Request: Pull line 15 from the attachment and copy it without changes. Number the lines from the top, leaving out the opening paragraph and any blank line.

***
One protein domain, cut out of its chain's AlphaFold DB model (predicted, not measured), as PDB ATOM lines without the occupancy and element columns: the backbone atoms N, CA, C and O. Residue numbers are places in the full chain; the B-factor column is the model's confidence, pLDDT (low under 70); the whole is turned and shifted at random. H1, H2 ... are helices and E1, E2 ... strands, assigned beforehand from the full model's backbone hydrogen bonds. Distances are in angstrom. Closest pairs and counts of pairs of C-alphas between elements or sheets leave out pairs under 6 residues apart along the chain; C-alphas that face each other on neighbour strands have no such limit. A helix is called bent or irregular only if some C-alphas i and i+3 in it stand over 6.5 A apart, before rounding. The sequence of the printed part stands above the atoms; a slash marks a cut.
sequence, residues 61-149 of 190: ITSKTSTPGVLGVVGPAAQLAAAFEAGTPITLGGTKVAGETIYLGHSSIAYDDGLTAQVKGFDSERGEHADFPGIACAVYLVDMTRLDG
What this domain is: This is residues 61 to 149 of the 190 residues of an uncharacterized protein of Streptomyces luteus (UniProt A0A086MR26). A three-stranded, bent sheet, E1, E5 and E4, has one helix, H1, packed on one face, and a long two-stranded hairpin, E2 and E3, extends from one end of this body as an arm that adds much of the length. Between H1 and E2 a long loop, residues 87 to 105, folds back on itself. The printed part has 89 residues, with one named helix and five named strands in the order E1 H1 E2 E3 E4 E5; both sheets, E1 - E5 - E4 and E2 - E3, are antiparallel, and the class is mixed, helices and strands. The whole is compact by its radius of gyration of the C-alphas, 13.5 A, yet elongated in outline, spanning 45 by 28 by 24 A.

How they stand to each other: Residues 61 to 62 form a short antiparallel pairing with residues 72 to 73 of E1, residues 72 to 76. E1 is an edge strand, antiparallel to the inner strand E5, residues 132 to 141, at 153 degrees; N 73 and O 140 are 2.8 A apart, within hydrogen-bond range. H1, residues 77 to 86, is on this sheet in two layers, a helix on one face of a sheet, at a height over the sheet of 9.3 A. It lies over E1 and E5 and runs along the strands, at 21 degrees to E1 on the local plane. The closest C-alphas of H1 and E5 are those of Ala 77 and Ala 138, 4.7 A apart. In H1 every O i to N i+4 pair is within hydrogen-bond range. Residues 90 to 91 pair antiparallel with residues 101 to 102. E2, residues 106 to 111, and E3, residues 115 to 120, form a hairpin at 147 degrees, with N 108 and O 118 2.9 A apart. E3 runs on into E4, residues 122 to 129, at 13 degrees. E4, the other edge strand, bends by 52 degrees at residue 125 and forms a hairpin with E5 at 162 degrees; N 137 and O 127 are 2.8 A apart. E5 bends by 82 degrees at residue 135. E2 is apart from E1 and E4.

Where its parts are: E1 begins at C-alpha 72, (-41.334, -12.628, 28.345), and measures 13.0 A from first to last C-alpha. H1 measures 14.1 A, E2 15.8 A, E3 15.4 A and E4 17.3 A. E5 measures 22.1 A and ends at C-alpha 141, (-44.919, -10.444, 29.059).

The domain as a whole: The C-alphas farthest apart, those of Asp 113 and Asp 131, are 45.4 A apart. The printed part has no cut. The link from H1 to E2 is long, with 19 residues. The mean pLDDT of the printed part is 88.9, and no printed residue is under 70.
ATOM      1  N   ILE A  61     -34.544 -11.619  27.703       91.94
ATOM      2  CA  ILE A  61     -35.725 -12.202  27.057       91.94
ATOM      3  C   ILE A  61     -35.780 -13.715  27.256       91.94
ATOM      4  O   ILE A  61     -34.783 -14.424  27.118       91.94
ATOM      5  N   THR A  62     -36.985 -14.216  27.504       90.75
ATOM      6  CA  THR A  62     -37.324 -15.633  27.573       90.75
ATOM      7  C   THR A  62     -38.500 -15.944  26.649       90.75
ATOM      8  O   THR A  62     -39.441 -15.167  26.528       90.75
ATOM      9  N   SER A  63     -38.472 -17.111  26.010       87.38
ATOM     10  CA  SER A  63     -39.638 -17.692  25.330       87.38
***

ATOM     10  CA  SER A  63     -39.638 -17.692  25.330       87.38